• Growth in U.S. Oil and Gas Output Slows Down

    Oil and gas production in the United States hit record highs at the end of 2023 but has since trended lower, and the growth in output has slowed year-over-year.

    U.S. companies have slowed production growth rates as oil prices stabilized at lower levels last year compared to the 2022 highs, and U.S. natural gas prices saw a slump to multi-decade lows early this year.
    This year’s increase in shale and overall U.S. crude production will be much lower than in the past two years, analysts and forecasters say.

    The decline in oil and gas prices compared to the spikes seen in 2022, the ongoing merger wave in the U.S. shale industry, and the focus on shareholder returns—instead of production growth—have all combined to drag output growth lower in recent months.

    The total number of active drilling rigs for oil and gas in the United States saw no change in the last week of May, according to data from Baker Hughes. The total rig count stayed the same at 600, compared to 696 rigs this same time last year.

    Meanwhile, U.S. crude oil production stayed the same for the eleventh week in a row at an average of 13.1 million barrels per day (bpd) for the week ending May 24—down by 200,000 bpd from the all-time high of 13.3 million bpd.

    Moreover, Primary Vision’s Frac Spread Count, an estimate of the number of crews completing wells that are unfinished, fell by 6 in the week ending May 24, to 257.

    As a result, growth from the Lower 48 basins was no more than 500,000 bpd in March 2024 from the same month last year, per EIA data cited by Reuters columnist John Kemp. This compares to yearly growth of up to 1 million bpd in the second half of 2023.

    In other words, U.S. oil production is growing, but at a much slower pace than in 2022 and 2023.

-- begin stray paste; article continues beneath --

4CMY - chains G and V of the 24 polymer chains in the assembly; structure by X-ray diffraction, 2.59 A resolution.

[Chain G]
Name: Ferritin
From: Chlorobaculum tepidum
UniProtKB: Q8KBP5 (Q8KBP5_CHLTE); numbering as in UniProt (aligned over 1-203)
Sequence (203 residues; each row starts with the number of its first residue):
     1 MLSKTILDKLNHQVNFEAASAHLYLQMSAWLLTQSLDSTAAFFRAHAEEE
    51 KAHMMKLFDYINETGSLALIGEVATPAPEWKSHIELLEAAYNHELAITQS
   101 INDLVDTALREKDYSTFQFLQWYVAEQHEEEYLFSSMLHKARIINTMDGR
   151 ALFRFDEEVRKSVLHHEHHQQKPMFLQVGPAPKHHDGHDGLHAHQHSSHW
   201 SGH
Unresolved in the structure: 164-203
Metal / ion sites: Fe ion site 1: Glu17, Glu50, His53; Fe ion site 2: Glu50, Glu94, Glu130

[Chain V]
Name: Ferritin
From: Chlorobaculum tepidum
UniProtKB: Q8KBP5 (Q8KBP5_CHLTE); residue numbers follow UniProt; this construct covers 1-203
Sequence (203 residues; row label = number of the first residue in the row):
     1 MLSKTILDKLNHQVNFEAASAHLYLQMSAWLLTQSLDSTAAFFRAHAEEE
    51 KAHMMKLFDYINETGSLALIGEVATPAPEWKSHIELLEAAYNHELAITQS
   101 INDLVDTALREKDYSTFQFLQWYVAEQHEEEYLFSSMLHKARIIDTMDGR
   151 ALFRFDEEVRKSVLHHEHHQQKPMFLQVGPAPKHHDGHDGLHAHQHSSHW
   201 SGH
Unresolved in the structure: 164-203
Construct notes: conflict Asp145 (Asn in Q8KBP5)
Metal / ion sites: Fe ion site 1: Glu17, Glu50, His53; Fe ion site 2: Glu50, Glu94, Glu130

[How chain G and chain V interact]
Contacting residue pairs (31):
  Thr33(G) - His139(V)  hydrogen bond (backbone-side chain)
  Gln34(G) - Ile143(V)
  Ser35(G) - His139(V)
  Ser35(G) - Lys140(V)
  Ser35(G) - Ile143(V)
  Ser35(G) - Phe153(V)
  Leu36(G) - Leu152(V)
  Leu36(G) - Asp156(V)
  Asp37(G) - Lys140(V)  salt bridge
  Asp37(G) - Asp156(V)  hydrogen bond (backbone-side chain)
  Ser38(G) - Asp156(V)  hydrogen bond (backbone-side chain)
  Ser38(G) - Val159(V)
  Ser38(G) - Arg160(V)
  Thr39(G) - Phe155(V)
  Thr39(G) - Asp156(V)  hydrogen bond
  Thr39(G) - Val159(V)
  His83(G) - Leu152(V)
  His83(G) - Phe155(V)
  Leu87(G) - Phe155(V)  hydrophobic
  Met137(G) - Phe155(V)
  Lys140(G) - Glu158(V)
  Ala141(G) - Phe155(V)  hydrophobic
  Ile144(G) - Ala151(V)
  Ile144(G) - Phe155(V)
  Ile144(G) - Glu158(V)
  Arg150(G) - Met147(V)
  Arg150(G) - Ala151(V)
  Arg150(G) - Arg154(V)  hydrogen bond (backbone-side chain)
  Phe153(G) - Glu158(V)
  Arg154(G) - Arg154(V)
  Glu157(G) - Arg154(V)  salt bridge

Amid the ongoing consolidation in the American oil and gas industry, producers have become bigger and are focusing on shareholder returns. They wouldn’t be inclined to respond to every price spike with a major boost in drilling that ultimately floods the market with oil and depresses prices.

    As the U.S. industry matured and balance sheets and market valuations strengthened after the record-high earnings of 2022, a wave of consolidation began towards the end of 2023.

    The big companies are looking to become bigger by adding premier assets of the takeover targets to their portfolios. And the key driver of the industry now is returning more to shareholders and preparing for inventory stacked up for years of production ahead without the need to grow organically by investing too much cash flow into the drilling of new locations and wells.

    U.S. natural gas production is also off the recent record highs as major producers have curtailed some output in the spring in response to the natural gas price slump earlier this year, which saw prices tumble to a three-decade low.

    America’s oil production growth may be slowing, but it will still be leading global supply growth from non-OPEC+ producers, according to OPEC’s latest estimates.

    This year, liquids supply growth from non-OPEC+ is expected at 1.2 million bpd, pushed up by rising output in the U.S., Canada, Brazil, and Norway, OPEC said in its latest Monthly Oil Market Report in May.

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